Frequently Asked Questions on Okta Fine Grained Authorization


This article provides answers to frequently asked questions on Okta Fine Grained Authorization.

Frequently Asked Questions

Q: What is Okta Fine Grained Authorization?

FGA is authorization-as-a-service that empowers developers with centralized and flexible fine-grained authorization that provides greater scalability, availability, and auditability than traditional access control methods.

It is inspired by the Google Zanzibar paper, which describes the system Google uses to solve authorization across all their products, such as Google Drive, YouTube, Google Cloud, and others. It uses a Relationship-Based Access Control (ReBAC) approach instead of traditional pure RBAC/ABAC models, and it enables any level of granularity when defining access control policies.

Okta FGA works 100% independently of Auth0 or Okta as identity providers but will eventually have easy integrations available for both platforms.

Q: Does Okta FGA require using Auth0 or Okta as their identity providers?

No. Okta FGA can be used with any identity provider. Okta FGA only needs to be provided with a user ID string to identify a user.

Q: Are there free or self-service plans for Okta FGA

Not at the moment. A trial can be created to evaluate the product for free. The trial has low rate limits and does not have production terms of service. The trial does not have a time limit, but it is something that can be eventually added.

For Okta customers interested in using Okta FGA for production. Otherwise, please Contact Us.

Q: How is Okta FGA priced?

Okta FGA is priced based on Monthly Active Users. Okta counts users based on the user_id parameter specified in the check and list-objects API endpoints.

To learn more about pricing for Okta customers, please reach out to your account executive. Otherwise, please Contact Us.

Q: What is the SLA for FGA?

Okta FGA has a 99.99% SLA.

Q: What is OpenFGA?

OpenFGA ( is an open-source version of Okta FGA. Okta FGA uses OpenFGA internally. Okta originally developed OpenFGA and donated it to the Cloud Native Computing Foundation. Okta is the main contributor to the project.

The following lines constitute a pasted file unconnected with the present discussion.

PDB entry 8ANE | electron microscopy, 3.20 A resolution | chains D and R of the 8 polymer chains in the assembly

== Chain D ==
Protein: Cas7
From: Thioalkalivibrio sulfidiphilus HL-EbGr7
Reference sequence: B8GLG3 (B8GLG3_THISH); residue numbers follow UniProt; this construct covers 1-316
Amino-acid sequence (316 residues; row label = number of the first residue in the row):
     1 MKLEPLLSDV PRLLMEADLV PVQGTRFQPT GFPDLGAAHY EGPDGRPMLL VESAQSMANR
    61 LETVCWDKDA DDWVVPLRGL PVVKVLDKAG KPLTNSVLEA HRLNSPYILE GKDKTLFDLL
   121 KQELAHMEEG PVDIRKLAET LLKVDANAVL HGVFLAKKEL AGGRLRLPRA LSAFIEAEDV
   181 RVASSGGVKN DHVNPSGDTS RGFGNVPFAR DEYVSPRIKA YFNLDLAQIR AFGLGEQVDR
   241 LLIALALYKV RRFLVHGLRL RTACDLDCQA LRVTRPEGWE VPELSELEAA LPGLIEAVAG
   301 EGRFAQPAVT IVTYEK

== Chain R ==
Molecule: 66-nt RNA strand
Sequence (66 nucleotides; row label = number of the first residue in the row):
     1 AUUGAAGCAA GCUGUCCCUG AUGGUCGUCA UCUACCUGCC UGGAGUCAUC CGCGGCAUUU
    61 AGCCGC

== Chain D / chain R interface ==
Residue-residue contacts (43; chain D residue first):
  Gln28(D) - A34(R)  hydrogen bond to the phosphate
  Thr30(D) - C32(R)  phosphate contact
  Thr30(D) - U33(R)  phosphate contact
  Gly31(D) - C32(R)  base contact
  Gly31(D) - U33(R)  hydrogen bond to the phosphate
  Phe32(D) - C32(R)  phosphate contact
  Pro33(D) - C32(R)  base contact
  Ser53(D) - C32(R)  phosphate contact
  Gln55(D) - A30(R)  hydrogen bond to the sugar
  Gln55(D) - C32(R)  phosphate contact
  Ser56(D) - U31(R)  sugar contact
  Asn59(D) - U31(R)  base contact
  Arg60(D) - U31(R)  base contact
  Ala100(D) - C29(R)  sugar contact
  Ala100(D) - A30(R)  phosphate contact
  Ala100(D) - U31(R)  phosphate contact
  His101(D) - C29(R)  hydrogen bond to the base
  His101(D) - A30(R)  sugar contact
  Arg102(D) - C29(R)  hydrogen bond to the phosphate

Q: What are the differences between OpenFGA and Okta FGA?

From a feature perspective, the primary difference is that there is a dashboard for Okta FGA.

Okta FGA is a hosted version of OpenFGA. Okta takes care of the following:

  • Deploying it in a highly available and low latency environment. Okta FGA is deployed in two separate AWS regions, routing out traffic from a region that is degraded or unavailable.
  • Keep the cloud infrastructure secure and compliant
  • Run Database migrations and backups
  • Provide 24x7 customer support, on-call support
  • Monitoring uptime and latency and being responsible for resolving any production issues with the product.
  • Have recovery processes in place
  • Provide 99.99 SLA and SOC2 Type I compliance
  • Complying with each country’s data residency laws, including Okta’s own services and the ones from our subprocessors.

Q: What SDKs does Okta FGA have?

Okta FGA has SDKs for Go, Javascript, .NET, Python, Java

Q: What information is available about creating Okta FGA Authorization Models?

There is a lot of content that covers modeling in the product documentation:

The OpenFGA Sample Stores repository has an always-growing set of examples for different use cases.

Reach out to the Okta FGA space in the Auth0 Community and ask for help!

Q: What are some common use cases for FGA?

Okta FGA can be used for any authorization scenario; examples for some industries are below:

  • HR / ATS / Job Posting (e.g., Greenhouse, iCIMs) - Managing which permissions users have over different job postings or the candidates that apply to them.
  • Healthcare - Manage which physicians or other staff have access to patient data. Giving patients the ability to delegate access to their clinical records.
  • Finance - Managing who has access to a bank account and giving customers the ability to delegate access to other people.
  • Cloud Infrastructure (e.g., HPE Greenlake, DigitalOcean) - Managing which applications and/or users can access different cloud resources.
  • Collaboration (e.g., Miro, Slack) - Enabling users the ability to share content with other users and control the level of access.
  • Training (e.g., Udemy, WorkRamp) - Controlling which users get access to what content.
  • Project Management (e.g., Asana, SmartSheet) - Enable users to collaborate on different projects and assign specific levels of access to each project.

Related References

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